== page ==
No matter what you do next in your life and career, your graduate college experience has prepared you to be not only competent in a specific profession, but also to be a discoverer, whether you will be pursuing further research in some way or another or not. My charge to you today as new graduate degree holders from The University of Iowa is never to lose that sense of discovery that has informed all of your work here with us these past years. As you work in schools, businesses, libraries, studios, governmental or nonprofit organizations, laboratories—wherever your journey now takes you—remember that your job is to discover, to have new eyes that lead to invention and revelation.
So before we let you go onto your new life adventure, let me share with you just a few more pieces of advice on your mission of discovery from the wisdom of the ages.
First, the old image of the solitary scholar or inventor is long obsolete. We know that discovery happens through partnership and collaboration. Even the ancient Greeks knew this. In The Iliad, Homer has Diomedesproclaim, “By mutual confidence and mutual aid, great deeds are done, and great discoveries made.” So continue seeking out good mentors, team members, and colleagues. Together, you will discover.
We all know it, we all say it, but it’s hard to accept: to be discoverers, we need to make mistakes. As the great Irish novelist James Joyce said, “Mistakes are the portals of discovery.” Our goal in graduate school has not been to train you to make mistakes. But we have prepared you to be ready for and to take advantage of them. As Hungarian physiologist and discoverer of vitamin C. Albert Szent-Gyorgyi said, “A discovery is said to be an accident meeting a prepared mind.” So be prepared for those serendipitous accidents. As biochemist and science fiction writer Isaac Asimov said, “The most exciting phrase to hear in science, the one that heralds the most discoveries, is not ‘Eureka!’ (I found it!) but, ‘Hmmm…that's funny.’”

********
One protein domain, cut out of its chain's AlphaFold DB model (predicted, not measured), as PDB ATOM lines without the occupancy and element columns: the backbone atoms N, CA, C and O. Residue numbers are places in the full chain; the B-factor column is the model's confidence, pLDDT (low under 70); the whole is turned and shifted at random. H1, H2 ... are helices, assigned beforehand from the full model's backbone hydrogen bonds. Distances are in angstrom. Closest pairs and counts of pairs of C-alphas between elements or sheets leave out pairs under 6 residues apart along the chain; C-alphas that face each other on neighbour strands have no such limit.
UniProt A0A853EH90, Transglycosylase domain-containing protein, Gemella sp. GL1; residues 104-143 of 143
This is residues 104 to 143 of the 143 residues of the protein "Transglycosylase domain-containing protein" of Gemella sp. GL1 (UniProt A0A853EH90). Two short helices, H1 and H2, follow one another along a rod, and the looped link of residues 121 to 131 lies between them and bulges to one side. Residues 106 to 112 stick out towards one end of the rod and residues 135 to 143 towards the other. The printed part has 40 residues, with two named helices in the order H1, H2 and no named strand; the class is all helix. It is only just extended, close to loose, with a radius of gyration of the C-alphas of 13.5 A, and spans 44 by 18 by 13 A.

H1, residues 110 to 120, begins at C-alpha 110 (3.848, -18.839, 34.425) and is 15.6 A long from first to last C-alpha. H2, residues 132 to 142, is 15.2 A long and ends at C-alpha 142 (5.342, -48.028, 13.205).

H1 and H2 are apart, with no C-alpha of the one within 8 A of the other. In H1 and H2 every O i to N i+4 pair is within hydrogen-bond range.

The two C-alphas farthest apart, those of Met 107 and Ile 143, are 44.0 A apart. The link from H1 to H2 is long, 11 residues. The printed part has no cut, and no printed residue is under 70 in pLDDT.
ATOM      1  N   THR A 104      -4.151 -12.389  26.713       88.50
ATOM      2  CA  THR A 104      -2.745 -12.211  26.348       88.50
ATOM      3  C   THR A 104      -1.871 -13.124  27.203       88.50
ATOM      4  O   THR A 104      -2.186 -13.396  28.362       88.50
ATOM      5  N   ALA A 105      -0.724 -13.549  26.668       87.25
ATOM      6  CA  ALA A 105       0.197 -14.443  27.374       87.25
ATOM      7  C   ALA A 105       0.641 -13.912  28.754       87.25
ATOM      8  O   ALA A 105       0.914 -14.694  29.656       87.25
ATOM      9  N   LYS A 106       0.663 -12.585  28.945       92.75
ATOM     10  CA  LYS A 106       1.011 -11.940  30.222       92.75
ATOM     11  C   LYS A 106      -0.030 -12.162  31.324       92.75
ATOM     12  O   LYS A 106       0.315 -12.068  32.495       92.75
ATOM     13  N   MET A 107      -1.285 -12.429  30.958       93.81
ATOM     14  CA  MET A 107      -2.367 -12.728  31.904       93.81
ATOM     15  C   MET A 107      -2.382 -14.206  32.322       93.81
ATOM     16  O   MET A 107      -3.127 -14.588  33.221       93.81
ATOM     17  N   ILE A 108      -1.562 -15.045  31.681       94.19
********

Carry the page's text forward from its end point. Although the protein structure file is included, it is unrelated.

Finally, we know that we can’t just wait around to let accidents happen. We do need to push our seeking, our thinking, our sight to new places and new horizons. One final quotation, this from French writer André Gide: We “cannot discover new oceans unless [we have] the courage to lose sight of the shore.”
As successful graduate college graduates, your talents and your commitments are special, and your obligations to use them wisely are strong. You will be bringing the most advanced University of Iowa education out into the world, and you are now our greater society’s intellectual frontier. You are the ones to carry us all into a future of new discovery, to bring us to new oceans. As Gide said, to do so, you need to lose sight of the shore.
But we don’t want you ever to lose sight of your anchor here in The University of Iowa. I hope that your adventure of discovery with us has been inspiring, that we have fueled your passion and sparked your imagination, and that you are prepared for a life of professional excellence and generous service to society.
Once again, I offer my congratulations to you all—on your path hard-traveled, on your achievements well-earned, and on your future brightly lit. I can’t wait to see the wondrous world you will discover for us.